The high cost of home heating fuels and utilities have caused many Americans to search for alternate sources of home heating. The use of wood-burning stoves is growing and space heaters are selling rapidly or coming out of storage. Fireplaces are burning wood and man-made logs.
All of these methods of heating may be acceptable. They are, however, a major contributing factor in residential fires. Many of these fires can be prevented. Follow these fire safety tips to help you maintain a fire safe home this winter.
- Be sure your heater is in good working condition. Inspect exhaust parts for carbon build-up. Be sure the heater has an emergency shutoff in case the heater is tipped over.
- Never use fuel burning appliances without proper room venting. Burning fuel (kerosene, coal, or propane, for example) produces deadly fumes.
- Use only the fuel recommended by the heater manufacturer. Never introduce a fuel into a unit not designed for that type fuel.
- Keep kerosene or other flammable liquids stored in approved metal containers, in well ventilated storage areas, outside of the house.
- Never fill the heater while it is operating or hot. When refueling an oil or kerosene unit, avoid overfilling. Use caution with cold fuel, for it may expand in the tank as it warms up.
- Refueling should be done outside of the home (or outdoors).
- Keep young children safely away from space heaters -- especially when they are wearing nightgowns or other loose clothing that can be easily ignited.
- When using a fuel burning appliance in the bedroom, be sure there is proper ventilation to prevent a buildup of carbon monoxide.
Wood stoves and fireplaces
Wood stoves and fireplaces are becoming a very common heat source in homes. Careful attention to safety can minimize their fire hazard.
To use them safely:
- Be sure the stove or fireplace is installed properly. Woodstoves should have adequate clearance (36") from combustible surfaces, and proper floor support and protection.
- Wood stoves should be of good quality, solid construction and design, and should be UL listed.
- Have the chimney inspected annually and cleaned if necessary, especially if it has not been used for some time.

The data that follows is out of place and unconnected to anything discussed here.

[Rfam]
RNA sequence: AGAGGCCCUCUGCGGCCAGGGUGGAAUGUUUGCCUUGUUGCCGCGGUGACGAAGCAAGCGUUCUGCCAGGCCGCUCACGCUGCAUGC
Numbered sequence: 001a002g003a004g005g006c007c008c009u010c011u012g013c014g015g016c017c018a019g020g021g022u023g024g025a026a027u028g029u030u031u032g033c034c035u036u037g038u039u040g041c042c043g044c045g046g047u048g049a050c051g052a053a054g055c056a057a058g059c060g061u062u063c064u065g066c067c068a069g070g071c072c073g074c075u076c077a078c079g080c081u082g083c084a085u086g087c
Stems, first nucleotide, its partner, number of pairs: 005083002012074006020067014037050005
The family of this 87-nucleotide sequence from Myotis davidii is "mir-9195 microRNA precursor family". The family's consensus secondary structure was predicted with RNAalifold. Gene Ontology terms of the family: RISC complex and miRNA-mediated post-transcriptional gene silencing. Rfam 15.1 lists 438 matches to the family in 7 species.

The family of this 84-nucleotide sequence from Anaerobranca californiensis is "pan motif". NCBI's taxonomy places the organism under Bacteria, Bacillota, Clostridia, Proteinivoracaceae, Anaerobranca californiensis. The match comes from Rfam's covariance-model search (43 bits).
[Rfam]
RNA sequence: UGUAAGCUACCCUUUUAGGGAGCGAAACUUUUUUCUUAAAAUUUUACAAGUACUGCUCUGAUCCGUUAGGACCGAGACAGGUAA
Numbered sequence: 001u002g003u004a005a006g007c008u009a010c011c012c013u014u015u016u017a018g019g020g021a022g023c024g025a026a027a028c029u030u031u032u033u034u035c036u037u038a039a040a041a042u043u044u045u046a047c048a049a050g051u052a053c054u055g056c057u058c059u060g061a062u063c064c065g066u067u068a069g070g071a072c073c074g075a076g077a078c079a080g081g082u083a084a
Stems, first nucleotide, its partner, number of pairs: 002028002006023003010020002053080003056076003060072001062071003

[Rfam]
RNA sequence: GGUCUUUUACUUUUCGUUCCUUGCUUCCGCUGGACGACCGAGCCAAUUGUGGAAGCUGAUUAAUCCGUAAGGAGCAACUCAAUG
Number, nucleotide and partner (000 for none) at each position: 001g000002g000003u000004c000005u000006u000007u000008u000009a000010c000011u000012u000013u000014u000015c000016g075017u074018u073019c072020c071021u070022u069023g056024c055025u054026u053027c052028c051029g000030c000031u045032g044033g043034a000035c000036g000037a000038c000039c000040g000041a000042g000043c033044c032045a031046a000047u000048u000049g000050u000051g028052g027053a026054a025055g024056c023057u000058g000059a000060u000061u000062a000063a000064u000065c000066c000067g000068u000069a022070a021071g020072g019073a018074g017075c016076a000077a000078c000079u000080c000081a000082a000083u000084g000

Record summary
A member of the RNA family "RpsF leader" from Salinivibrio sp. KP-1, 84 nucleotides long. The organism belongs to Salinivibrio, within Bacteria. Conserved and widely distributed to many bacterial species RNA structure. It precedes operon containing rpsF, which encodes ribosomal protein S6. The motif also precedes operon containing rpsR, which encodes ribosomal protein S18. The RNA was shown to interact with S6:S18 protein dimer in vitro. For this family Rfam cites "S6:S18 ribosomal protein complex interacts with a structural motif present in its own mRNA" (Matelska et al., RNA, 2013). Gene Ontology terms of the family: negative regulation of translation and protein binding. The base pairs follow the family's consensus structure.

- Do not use flammable liquids to start or accelerate any fire.
- Keep a glass or metal screen in front of the fireplace opening, to prevent embers or sparks from jumping out, unwanted material from going in, and help prevent the possibility of burns to occupants.
- The stove should be burned hot twice a day for 15-30 minutes to reduce the amount of creosote buildup.
- Don't use excessive amounts of paper to build roaring fires in fireplaces. It is possible to ignite creosote in the chimney by over building the fire.
- Never burn charcoal indoors. Burning charcoal can give off lethal amounts of carbon monoxide.
- Keep flammable materials away from your mantel. A spark from the fireplace could easily ignite these materials.
- Before you go to sleep, be sure your fireplace fire is out. Never close your damper with hot ashes in the fireplace. A closed damper will help the fire to heat up again and will force toxic carbon monoxide into the house.
- If synthetic logs are used, follow the directions on the package. Never break a synthetic log apart to quicken the fire or use more than one log at a time. They often burn unevenly, releasing higher levels of carbon monoxide.
It is important that you have your furnace inspected to insure that is in good working condition.
- Be sure all furnace controls and emergency shut offs are in proper working condition.
- Leave furnace repairs to qualified specialists. Do not attempt repairs yourself unless you are qualified.
- Inspect the walls and ceiling near the furnace and along the chimney line. If the wall is hot or discolored, additional pipe insulation or clearance may be required.
- Check the flue pipes and pipe seams. Are they well supported? Free of holes and cracks? Soot along or around the seams may be an indicator of a leak.
- Is the chimney solid? No cracks or loose bricks? All unused flue openings should be sealed with solid masonry.
Other fire safety tips
- Never discard hot ashes inside or near the home. Place them in a metal container outside and well away from the house.
- Never use a range or an oven as a supplementary heating devise. Not only is it a safety hazard, it can be a source of potentially toxic fumes.
- If you use an electric heater, be sure not to overload the circuit. Only use extension cords which have the necessary rating to carry the amp load.
- Avoid using electric space heaters in bathrooms, or other areas where they may come in contact with water.
- Frozen water pipes? Never try to thaw them with a blow torch or other open flame (otherwise the pipe could conduct the heat and ignite the wall structure inside the wall space). Use hot water or a UL labeled device such as a hand-held dryer for thawing.
- If windows are used as emergency exits in your home, practice using them in the event fire should strike. Be sure that all windows open easily. Home escape ladders are recommended.
- If there is a fire hydrant near your home, you can assist the fire department by keeping the hydrant clear of snow so in the event it is needed, it can be located.
- Be sure every level of your home has a working smoke detector, and be sure to check and clean it on a monthly basis.
- Contact your local fire department if you have questions on home fire safety.
For more information, call the Oswego County Emergency Management Office at 315/591-9150.
Source: Federal Emergency Management Agency and US Fire Administration.
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